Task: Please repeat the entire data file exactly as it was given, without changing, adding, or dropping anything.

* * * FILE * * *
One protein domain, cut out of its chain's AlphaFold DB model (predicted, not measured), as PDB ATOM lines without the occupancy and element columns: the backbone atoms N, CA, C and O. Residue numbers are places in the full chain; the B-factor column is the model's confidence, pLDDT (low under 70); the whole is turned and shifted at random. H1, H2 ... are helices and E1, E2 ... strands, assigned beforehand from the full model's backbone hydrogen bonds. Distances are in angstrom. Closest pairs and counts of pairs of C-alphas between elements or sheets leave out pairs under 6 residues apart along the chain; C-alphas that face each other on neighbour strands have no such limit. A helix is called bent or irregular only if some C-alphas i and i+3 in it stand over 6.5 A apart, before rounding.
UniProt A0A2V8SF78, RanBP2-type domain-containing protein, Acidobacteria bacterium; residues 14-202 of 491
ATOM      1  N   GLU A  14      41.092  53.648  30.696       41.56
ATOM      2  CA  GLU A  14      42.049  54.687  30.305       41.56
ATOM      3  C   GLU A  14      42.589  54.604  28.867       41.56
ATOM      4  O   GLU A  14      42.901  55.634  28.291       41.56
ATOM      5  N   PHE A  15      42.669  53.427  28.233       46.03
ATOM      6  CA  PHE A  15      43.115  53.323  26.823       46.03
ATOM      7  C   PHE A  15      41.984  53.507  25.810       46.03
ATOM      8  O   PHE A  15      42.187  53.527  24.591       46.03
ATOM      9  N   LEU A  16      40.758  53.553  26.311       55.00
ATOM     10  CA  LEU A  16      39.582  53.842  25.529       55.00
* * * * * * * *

One protein domain, cut out of its chain's AlphaFold DB model (predicted, not measured), as PDB ATOM lines without the occupancy and element columns: the backbone atoms N, CA, C and O. Residue numbers are places in the full chain; the B-factor column is the model's confidence, pLDDT (low under 70); the whole is turned and shifted at random. H1, H2 ... are helices and E1, E2 ... strands, assigned beforehand from the full model's backbone hydrogen bonds. Distances are in angstrom. Closest pairs and counts of pairs of C-alphas between elements or sheets leave out pairs under 6 residues apart along the chain; C-alphas that face each other on neighbour strands have no such limit. A helix is called bent or irregular only if some C-alphas i and i+3 in it stand over 6.5 A apart, before rounding.
UniProt A0A2V8SF78, RanBP2-type domain-containing protein, Acidobacteria bacterium; residues 14-202 of 491
ATOM      1  N   GLU A  14      41.092  53.648  30.696       41.56
ATOM      2  CA  GLU A  14      42.049  54.687  30.305       41.56
ATOM      3  C   GLU A  14      42.589  54.604  28.867       41.56
ATOM      4  O   GLU A  14      42.901  55.634  28.291       41.56
ATOM      5  N   PHE A  15      42.669  53.427  28.233       46.03
ATOM      6  CA  PHE A  15      43.115  53.323  26.823       46.03
ATOM      7  C   PHE A  15      41.984  53.507  25.810       46.03
ATOM      8  O   PHE A  15      42.187  53.527  24.591       46.03
ATOM      9  N   LEU A  16      40.758  53.553  26.311       55.00
ATOM     10  CA  LEU A  16      39.582  53.842  25.529       55.00